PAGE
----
A generous trust fund that has been managed by the Rotary Club of Trail for over 26 years is being turned over to the LeRoi Foundation.
“Club members felt the LeRoi Foundation is able to more effectively administer the fund for the benefit of the community,” said Rotary president Richard Fish.
The Erickson Trust was established in 1992 after Rotarian Carl Eric Gustav Erickson bequeathed $69,000 for the “benefit of the club’s senior citizens’ home project and for crippled children.”
At that time, Rotary was heavily involved with the Villa in Shaver’s Bench, Jubilee Manor and (with Trail’s Kiwanis Club) Kiro Manor. Through the years, the term “crippled children” was morphed into any condition suffered by children with special needs.
The fund continued to grow over the years, ending up with more money than the original bequest. Club members voted to maintain the principle amount of the trust, spending only interest earned on the money. Hence, through the years, the Erickson Trust donated thousands of dollars for a number of local initiatives such as a new sprinkling system for Jubilee Manor, a van for Kootenay Boundary Regional Hospital, the Anglican Church’s wheelchair lift, computers and software for special needs people at Trail Association for Community Living, and the roof fund for Sanctuary.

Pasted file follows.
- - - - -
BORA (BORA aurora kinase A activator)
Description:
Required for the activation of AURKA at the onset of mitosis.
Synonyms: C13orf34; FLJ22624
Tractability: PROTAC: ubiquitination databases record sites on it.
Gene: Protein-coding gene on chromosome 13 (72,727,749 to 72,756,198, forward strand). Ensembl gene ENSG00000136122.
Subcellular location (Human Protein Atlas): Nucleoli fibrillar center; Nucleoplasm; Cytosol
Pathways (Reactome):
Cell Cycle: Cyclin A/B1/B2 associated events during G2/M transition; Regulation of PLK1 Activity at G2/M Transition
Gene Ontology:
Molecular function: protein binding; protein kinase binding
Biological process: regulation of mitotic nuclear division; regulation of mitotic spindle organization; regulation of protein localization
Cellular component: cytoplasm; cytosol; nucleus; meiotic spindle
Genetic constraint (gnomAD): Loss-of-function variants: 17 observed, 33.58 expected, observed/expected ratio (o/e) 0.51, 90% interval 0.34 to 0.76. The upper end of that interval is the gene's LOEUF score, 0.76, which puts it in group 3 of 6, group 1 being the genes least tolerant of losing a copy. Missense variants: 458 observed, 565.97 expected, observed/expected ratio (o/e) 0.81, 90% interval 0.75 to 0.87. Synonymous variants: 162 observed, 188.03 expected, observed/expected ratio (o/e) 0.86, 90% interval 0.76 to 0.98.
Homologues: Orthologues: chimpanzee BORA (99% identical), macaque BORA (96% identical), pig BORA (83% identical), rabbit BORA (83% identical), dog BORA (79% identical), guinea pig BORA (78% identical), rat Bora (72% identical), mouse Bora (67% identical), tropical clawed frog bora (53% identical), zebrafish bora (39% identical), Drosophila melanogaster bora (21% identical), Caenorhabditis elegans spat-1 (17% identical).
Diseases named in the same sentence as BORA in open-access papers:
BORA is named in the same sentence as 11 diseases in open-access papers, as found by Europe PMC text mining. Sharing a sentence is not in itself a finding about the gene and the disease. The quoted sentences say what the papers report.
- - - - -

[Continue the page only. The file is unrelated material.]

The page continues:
At the end of 2018, the trust was left with $71,411 and the club decided it was time to transfer the funds to the LeRoi Foundation.
“Now the money will be put to work in a more systematic way for the benefit of the community,” Fish added.
“This endowed fund will grow with further contributions, and the interest will support local projects with preference being given to supporting projects for seniors housing and disadvantaged children and youth.”